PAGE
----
Physical characteristics of the ocean 9.1.3. Properties of seawater equation of state 9.1.4. Temperature, salinity, and temperature structure 9.1.5. The mixed layer and thermocline 9.2. The observed mean circulation 9.3. Inferences from geostrophic and hydrostatic balance 9.3.1. Ocean surface structure and geostrophic flow 9.3.2. Geostrophic flow at depth We now begin our discussion of the circulation of the ocean. In this introductory chapter we describe the physical characteristics of...

The winddriven circulation

The wind stress and Ekman layers 10.1.1. Balance of forces and transport in the Ekman layer 10.1.2. Ekman pumping and suction and GFD Lab XII 10.1.3. Ekman pumping and suction induced by large-scale wind patterns 10.2. Response of the interior ocean to Ekman pumping 10.2.2. Wind-driven gyres and western boundary currents 10.2.3. Taylor-Proudman on the sphere 10.2.4. GFD Lab XIII Wind-driven ocean gyres 10.3. The depth-integrated circulation Sverdrup theory 10.3.1. Rationalization of...

Thermodynamic Equation

The equation governing the evolution of temperature can be derived from the first law of thermodynamics applied to a moving parcel of fluid. Dividing Eq. 4-12 by St and letting St > 0 we find DQ Dt is known as the diabatic heating rate per unit mass. In the atmosphere, this is mostly due to latent heating and cooling (from condensation and evaporation of H2O) and radiative heating and cooling (due to absorption and emission of radiation). If the heating rate is zero then DT Dt P- Dp Dt, and,...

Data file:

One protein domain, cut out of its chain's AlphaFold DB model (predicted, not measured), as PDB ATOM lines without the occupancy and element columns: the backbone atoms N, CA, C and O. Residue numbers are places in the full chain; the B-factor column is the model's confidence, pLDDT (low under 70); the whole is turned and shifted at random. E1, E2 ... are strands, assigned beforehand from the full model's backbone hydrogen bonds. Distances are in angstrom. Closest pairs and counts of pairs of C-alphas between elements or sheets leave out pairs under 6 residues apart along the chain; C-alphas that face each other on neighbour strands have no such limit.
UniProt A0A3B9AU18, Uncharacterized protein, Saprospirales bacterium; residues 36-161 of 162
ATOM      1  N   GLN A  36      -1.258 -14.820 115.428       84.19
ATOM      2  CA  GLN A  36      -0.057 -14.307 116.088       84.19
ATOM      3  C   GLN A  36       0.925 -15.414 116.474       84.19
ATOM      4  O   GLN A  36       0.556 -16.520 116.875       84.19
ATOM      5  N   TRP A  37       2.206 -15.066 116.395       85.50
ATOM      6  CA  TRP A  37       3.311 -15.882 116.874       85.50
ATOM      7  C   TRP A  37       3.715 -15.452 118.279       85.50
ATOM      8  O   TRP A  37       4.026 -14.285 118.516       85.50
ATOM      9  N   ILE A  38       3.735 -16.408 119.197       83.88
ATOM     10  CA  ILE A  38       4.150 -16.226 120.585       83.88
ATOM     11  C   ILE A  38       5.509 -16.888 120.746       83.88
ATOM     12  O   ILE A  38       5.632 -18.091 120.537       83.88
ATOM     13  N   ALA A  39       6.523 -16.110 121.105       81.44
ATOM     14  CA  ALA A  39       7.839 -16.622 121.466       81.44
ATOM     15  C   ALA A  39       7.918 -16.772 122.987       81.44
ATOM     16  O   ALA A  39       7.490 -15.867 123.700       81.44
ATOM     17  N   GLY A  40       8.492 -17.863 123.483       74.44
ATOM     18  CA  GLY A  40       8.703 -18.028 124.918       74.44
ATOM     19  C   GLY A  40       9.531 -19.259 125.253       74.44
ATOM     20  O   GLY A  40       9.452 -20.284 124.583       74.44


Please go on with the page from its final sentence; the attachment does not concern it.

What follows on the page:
Understanding The Observed Circulation

Angular Momentum Earths Circulation

The simplest observed global characteristic of the atmosphere is that the tropics are much warmer than the poles. As discussed in Chapter 5, this is a straightforward consequence of the geometry of the Earth the annually averaged incoming solar radiation per unit area of the Earth's surface is much greater at the equator than at the poles, a difference that is compounded by the fact that the polar regions are covered in ice and snow and therefore reflect much of the incoming radiation back to...

The Nature Of Convection